June 5, 2016
MMA Fighting’s Ariel Helwani was escorted out of UFC 199 prior to its conclusion according to multiple reports including the host of the MMA Hour. In addition, Esther Lin and Casey Leydon of MMA Fighting were required to leave the event.
MMA Fighting has issued a statement:
MMA Fighting and SB Nation fully support Ariel, Casey, Esther and the entire MMA Fighting staff. And we appreciate the support we have received from the MMA Fighting audience and community.
The UFC has not been in contact with us since revoking the credentials of Ariel, Esther and Casey. But we will keep you, our audience, informed of the situation.
Ariel will address what occurred at UFC 199 on tomorrow’s MMA Hour. The show begins at 1 p.m. ET / 10 a.m. PT
Essentially the statement amounts to an advertisement for the MMA Hour.
Helwani indicated that he was told that he was banned for life from the UFC.
I was escorted out of the building by Zuffa staff before the main event. Credential taken away, too. Didn’t see Bisping realize his dream.
— Ariel Helwani (@arielhelwani) June 5, 2016
— Ariel Helwani (@arielhelwani) June 5, 2016
I love this sport & this job with all my heart. Did nothing unethical. I reported fight news. That’s it. & then told we’re banned for life.
— Ariel Helwani (@arielhelwani) June 5, 2016
The move by the UFC amounts to a PR issue with dealing with the media. Helwani has scooped the UFC of its breaking news of fight announcements on its FS1 show, UFC Tonight, since leaving the show. The reason for his dismissal on Saturday night was the reporting of Brock Lesnar’s return prior to the UFC’s announcement. Jumping on the news appeared to be the last straw for the UFC.
But the question is why Helwani was the scapegoat for the news leak. Shouldn’t the UFC be irate over the sources that fed Helwani the news? Likely, Helwani was the easiest target. Moreover, he has become a popular media figure in MMA. Perhaps a little too big. Helwani still has the contacts within the industry to obtain stories and unless the UFC can control his contacts, then he will still be a major MMA media figure.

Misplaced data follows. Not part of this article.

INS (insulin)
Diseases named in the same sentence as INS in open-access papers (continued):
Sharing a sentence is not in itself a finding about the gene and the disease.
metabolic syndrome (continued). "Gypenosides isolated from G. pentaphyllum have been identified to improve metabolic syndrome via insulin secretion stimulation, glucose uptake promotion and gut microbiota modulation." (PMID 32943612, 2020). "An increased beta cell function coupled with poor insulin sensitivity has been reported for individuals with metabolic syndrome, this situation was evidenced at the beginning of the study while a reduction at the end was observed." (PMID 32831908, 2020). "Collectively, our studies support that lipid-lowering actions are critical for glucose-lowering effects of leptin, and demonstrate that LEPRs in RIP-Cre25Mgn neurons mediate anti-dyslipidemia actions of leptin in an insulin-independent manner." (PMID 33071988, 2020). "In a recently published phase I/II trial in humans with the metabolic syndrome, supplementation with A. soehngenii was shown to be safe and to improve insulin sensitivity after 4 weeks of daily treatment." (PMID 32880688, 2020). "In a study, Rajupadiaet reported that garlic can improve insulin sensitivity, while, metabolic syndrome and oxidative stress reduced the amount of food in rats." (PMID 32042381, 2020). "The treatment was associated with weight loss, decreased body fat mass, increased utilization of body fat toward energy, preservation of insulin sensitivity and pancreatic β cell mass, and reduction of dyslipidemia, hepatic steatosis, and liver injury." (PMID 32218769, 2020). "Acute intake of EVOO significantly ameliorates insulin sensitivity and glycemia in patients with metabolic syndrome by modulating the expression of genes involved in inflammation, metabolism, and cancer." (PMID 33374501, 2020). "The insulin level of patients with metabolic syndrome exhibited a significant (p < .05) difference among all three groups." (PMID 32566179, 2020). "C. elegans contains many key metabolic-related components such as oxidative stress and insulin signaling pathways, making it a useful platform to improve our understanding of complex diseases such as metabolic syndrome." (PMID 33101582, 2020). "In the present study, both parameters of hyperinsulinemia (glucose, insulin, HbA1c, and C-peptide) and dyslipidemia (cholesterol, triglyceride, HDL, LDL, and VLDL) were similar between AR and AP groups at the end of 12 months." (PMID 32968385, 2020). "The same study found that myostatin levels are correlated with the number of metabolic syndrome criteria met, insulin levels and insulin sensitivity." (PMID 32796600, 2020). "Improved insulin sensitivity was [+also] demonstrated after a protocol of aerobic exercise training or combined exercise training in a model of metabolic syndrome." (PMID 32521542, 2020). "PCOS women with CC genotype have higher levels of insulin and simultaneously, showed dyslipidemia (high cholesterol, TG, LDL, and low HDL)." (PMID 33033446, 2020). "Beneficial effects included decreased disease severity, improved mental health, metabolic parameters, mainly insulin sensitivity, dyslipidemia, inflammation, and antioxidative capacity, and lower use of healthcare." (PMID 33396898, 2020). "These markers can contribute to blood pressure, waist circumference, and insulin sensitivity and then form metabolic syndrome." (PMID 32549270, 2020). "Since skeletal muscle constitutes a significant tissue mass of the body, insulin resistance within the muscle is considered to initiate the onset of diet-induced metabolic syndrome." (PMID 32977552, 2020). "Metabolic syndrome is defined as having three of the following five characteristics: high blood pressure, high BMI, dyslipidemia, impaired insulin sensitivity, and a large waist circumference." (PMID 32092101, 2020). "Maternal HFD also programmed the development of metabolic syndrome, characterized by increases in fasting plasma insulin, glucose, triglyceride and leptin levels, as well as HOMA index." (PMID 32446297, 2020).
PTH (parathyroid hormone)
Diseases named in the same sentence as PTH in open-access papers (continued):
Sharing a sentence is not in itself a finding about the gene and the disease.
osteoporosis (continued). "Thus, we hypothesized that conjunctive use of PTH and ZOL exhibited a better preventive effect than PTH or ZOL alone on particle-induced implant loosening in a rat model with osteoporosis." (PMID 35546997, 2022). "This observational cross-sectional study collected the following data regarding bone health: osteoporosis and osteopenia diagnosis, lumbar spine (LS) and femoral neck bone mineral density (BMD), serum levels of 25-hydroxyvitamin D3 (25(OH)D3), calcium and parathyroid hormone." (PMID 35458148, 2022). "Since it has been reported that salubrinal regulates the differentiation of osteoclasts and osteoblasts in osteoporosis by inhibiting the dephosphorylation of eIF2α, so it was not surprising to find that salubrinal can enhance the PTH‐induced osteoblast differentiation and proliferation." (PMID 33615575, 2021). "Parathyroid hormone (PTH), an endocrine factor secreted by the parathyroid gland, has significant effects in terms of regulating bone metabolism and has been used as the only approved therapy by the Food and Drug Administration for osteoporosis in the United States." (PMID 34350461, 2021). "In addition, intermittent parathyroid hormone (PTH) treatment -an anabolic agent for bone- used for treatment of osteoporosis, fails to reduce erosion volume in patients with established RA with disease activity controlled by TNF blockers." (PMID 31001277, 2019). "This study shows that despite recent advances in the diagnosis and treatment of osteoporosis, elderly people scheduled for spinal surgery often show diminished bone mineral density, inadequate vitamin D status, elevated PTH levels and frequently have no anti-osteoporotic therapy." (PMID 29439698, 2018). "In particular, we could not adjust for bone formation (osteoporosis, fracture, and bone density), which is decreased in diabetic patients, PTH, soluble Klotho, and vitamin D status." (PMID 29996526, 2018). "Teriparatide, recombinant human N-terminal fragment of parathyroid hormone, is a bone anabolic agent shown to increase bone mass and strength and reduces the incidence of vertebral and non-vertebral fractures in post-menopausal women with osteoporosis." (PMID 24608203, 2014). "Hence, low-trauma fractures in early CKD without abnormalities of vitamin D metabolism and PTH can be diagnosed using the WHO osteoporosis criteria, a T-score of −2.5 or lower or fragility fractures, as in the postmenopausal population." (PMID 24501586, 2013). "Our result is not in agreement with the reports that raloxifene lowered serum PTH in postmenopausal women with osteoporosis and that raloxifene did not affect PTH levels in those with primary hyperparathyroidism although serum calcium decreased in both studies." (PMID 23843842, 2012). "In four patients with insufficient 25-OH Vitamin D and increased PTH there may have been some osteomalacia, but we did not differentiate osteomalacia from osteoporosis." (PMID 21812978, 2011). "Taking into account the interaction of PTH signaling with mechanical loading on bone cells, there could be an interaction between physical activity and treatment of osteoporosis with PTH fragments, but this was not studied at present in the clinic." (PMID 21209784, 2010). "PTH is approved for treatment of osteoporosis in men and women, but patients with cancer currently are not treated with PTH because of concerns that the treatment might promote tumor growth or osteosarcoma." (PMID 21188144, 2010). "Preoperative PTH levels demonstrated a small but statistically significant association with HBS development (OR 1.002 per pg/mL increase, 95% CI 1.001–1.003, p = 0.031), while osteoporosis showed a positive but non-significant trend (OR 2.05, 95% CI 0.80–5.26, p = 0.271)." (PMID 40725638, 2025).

Frankly, whether you notice it or not, the control of the news by an organization is not uncommon. The tenuous relationship between public relations and journalism was exemplified by this episode. While we may believe the UFC doesn’t need the media, it actually does. If you watched the PPV on Saturday, the UFC 200 promo for Jones-Cormier included interviews with 3 reporters (Kevin Iole, Case Keefer and John Morgan). The inclusion reflects the fact the UFC needs the media to legitimize fights.
Will the UFC suffer for what it has done? Of course not. If you look at bigger leagues and companies, the muting of news occurs all of the time. Helwani was not the chosen person to break the Lesnar story and the UFC decided to make an example out of him. It does appear that more bigger name, mainstream journalists are picking up on this issue. Will the UFC do anything to address the matter or will they just let it air out? The Stitch Duran situation was prickly but the UFC got through it fine. We shall see.
May 30, 2016
The Sports Business Journal reports that the UFC and DGital Media have struck a deal in which the company will launch a twice-a-week podcast featuring UFC President Dana White, fighters from the company and other notable figures.
Financial terms of the multiyear deal were not disclosed however SBJ reports that the companies will split advertising revenue from the podcasts.
DGital Media is the same company that produces NBA writer Adrian Wojnarowski’s “The Vertical Podcast.”
The podcasts begin June 21 featuring former UFC welterweight champion Matt Serra with comedian Jim Norton. The show, “UFC Unfiltered with Jim Norton and Matt Serra” will be 1 hour shows releasing on Tuesday and Thursdays. The usual platforms such as iTunes and GooglePlay will carry the shows for free download.
According to the SBJ article, the UFC had been considering launching a podcast “for a few years.”
Believe it or not podcasts are a big media platform. The question is whether they could be monetized via advertising. The only real measure for podcasts is how many downloads they receive. Even then, its not known whether or not they are listened to by the consumer. Thus, for an advertiser, it becomes a gamble as to whether or not an ad is heard or if it just falls on deaf ears. The UFC seems positive that it can leverage this show to sell to its existing sponsors as well as others. It will be interesting to see if the podcasts become the go to place for fighters and it excludes other shows like “The MMA Hour.”
January 16, 2016